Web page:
If you think that machine embroidery files feature only one type of stitch, you are still lagging behind in technology. The single stitch is the basic foundation for machine appliqués unlike the complex knot
sand loops involved in hand-stitching. When working with a machine only the face of a material can be worked on but the distance and direction of the needle are easier to control. Machine designs might seem to be limited but it is possible to craft various combinations of single stitches faster and repetitively. Find out the 3 most prominent combinations of embroidery designs by machines
1. Straight stitch
This is a combination of repeated single stitches. The length of stitches is varied to achieve different effects such as tight stitches which are short; smooth stitches; and longer stitches. The passes can also be varied to create thinner or thicker lines. A straight stitch is basically composed of same-length stitches but digital software can change the lengths automatically in order to track smaller curves. The process involves manual shading, color drawing, outlining, and detailed work.
2. Fill stitch
Commonly known as the Tatami or Seeding stitch, it is made up of straight stitches lines which are closely packed to cover the surface fully. The density of these stitches varies depending on various effects and applications. The designs resemble a type of weave whereby the stitch penetrations alternate in lines. No wonder they are called Tatami stitches which means woven mats in Japanese. The fill stitch is applicable where a big design area needs coverage. They are flatter and less glossy than satin stitches but do not have the limitations that come with satin stitches. They nullify the effects of rippled textures associated with overlapping satin stitches. To alter a fill stitch, the spacing and alignment of stitch length and penetrations can be changed. Such effects are used to bring different textures. Embroidery files with fill stitches reveal enhanced contours which are achieved by technical software that creates curved lines in the fills.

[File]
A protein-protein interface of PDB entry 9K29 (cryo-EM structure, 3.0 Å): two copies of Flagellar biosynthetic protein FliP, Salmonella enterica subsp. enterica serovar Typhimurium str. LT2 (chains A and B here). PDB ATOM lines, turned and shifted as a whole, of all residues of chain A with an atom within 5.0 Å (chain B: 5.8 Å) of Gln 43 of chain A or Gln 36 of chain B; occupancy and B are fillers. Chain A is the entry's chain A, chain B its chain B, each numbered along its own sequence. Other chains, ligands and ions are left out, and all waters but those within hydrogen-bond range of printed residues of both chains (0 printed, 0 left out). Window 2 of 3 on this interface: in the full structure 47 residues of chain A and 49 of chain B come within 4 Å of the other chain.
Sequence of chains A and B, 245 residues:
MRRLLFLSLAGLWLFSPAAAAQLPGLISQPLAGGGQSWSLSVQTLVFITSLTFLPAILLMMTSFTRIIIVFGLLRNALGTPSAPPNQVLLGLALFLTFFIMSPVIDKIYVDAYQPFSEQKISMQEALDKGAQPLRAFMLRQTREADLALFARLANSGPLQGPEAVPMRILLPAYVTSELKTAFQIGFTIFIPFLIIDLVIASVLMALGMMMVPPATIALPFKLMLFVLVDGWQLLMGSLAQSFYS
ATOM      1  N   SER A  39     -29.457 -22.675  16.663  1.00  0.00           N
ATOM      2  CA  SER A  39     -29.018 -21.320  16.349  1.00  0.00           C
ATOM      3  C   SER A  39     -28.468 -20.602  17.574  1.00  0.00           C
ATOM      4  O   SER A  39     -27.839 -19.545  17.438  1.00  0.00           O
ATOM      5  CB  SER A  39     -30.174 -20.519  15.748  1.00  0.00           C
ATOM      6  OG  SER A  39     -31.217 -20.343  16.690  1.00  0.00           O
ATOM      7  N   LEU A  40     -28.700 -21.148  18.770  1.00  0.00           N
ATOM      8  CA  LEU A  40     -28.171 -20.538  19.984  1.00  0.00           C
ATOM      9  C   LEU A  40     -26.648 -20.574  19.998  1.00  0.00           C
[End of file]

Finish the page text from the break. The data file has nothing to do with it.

3. Satin stitch
It is also referred to as the column stitch. Machine made texts are normally designed in satin fabric and are characterized by a shiny glory. These stitches are tracked forwards and backward in tight areas while they alternate between straight stitches and angle stitches so that they form a zigzag pattern. Every stitch is vertical to the edge of the embroidery area. The result is a shiny finish with long, unbroken threads on straight passes. The satin stitch is most appropriate for narrow designs such as strokes in texts and borders. Satin fabric is used in sculpturally-oriented machines because of its glossy sheen and the ability to show the light and shadows. However, the application of satin is limited because an embroidery machine cannot execute more than 12mm of satin width. It would slow down and the longer stitches loosen easily.
Today digital software facilitates production of automated patterns of applique designs, something that could not have been achieved in the analog era. As explained above, single stitches can be brought together to build sophisticated elements. Knowing the different types of stitches is a powerful secret you can use to create complex and quick embroidery designs.